Royal Bank of Scotland’s tarnished reputation could take another 10 years to recover from its role in the financial crisis and a string of scandals, the lender’s chief executive has warned.
Ross McEwan said that while the bank has managed to regain its financial footing since its £45 billion bailout in 2008 - recording its first annual profit in a decade this year - customers are still distrustful of the once “global titan”.
“There are two things that any financial service organisation has... one is our financial strength and the second is our reputation,” he said.
“And what RBS did 10 years ago, it had lost both of those.
“It got very close to collapse and with that went its financial reputation. And we’ve been hit with reputational issues as a consequence of what happened in the financial crisis, from conduct to litigation issues to GRG (the Global Restructuring Group) to all sorts of issues that over the last 10 years have embroiled this organisation.”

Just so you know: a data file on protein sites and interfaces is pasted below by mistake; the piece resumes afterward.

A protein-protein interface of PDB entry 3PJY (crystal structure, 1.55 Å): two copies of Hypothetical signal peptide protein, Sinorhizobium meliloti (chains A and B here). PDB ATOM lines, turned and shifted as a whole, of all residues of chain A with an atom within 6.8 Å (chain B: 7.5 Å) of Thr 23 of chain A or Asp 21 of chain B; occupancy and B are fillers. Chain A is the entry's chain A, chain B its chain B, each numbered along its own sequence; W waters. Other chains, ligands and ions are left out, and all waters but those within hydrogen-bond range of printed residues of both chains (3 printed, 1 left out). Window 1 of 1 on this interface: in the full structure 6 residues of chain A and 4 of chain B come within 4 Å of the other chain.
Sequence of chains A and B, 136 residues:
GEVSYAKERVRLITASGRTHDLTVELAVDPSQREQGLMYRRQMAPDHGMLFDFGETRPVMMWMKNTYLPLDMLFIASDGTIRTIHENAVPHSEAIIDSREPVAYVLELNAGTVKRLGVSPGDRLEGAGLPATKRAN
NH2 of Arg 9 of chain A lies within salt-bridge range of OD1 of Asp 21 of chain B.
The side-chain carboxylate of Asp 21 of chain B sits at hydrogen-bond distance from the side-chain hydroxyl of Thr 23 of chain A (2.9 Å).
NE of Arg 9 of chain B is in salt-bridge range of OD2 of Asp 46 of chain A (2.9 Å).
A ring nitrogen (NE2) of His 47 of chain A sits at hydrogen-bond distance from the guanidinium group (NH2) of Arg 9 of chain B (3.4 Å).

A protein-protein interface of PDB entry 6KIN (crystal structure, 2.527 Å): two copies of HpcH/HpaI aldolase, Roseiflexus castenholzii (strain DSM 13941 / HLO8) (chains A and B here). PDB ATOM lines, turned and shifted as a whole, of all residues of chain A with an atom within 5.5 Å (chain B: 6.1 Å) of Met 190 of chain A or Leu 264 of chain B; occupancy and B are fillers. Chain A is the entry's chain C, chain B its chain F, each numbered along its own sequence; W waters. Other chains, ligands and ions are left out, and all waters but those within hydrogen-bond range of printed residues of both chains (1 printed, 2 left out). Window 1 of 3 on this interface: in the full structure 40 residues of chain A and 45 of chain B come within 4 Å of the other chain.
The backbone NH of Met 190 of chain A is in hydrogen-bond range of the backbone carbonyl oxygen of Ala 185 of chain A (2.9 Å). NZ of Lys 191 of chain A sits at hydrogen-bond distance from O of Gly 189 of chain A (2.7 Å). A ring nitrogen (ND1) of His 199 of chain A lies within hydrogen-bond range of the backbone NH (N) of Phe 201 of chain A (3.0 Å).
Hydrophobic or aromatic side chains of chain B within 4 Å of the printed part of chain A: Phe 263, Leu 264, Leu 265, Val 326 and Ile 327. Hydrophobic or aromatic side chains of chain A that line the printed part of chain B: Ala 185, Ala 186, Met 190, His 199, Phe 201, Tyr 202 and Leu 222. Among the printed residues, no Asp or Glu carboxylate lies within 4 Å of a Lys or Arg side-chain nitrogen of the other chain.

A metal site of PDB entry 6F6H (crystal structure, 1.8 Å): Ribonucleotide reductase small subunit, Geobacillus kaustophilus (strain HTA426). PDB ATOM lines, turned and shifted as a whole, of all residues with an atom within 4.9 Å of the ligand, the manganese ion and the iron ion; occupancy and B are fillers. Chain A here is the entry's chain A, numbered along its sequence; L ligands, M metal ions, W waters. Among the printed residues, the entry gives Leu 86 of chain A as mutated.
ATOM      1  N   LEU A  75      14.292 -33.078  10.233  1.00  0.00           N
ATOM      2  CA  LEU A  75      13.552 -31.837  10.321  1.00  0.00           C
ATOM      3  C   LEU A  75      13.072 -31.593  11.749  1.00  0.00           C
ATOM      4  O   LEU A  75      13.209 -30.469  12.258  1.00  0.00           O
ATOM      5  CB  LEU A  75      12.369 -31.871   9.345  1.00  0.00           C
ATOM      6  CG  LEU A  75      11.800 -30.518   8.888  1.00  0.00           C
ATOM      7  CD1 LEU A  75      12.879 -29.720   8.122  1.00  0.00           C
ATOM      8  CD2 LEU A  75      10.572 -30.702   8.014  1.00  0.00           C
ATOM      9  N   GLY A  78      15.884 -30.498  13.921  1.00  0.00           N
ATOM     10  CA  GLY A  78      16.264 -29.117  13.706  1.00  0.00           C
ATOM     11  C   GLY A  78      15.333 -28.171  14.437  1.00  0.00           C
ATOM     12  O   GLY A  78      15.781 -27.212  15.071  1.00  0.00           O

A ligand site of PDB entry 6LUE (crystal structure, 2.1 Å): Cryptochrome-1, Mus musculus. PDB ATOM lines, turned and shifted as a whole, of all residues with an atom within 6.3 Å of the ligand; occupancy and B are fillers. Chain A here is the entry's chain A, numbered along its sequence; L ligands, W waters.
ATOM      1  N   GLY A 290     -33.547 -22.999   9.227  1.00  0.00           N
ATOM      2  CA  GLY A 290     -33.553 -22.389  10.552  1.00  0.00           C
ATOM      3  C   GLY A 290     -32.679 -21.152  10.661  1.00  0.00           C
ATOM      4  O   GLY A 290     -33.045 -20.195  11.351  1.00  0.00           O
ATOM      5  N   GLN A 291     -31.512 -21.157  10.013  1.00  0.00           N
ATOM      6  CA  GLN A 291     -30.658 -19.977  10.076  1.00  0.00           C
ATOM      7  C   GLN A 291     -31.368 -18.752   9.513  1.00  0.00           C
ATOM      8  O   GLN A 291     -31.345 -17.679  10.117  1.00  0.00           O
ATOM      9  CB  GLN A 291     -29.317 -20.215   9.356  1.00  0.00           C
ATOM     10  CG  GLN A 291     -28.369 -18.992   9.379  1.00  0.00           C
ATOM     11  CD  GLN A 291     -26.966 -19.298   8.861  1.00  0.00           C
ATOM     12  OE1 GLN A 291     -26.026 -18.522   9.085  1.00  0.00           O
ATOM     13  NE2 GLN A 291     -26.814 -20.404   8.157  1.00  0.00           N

RBS - still 62% owned by the UK taxpayer - earlier this year reached a $4.9 billion (£3.8bn) settlement with the US Department of Justice (DoJ) over the mis-selling of residential mortgage-backed securities between 2005 and 2008.
While RBS has not admitted the allegations by US authorities, documents released by the DoJ show RBS bankers admitted at the time that they were selling “total [expletive] garbage” to investors and made light of destroying the housing market in the lead-up to the financial crisis.
Its now-defunct Global Restructuring Group (GRG) was caught up in a separate scandal, accused pushing firms towards failure in the hope of picking up assets on the cheap, but was let off the hook by the UK regulatory in July.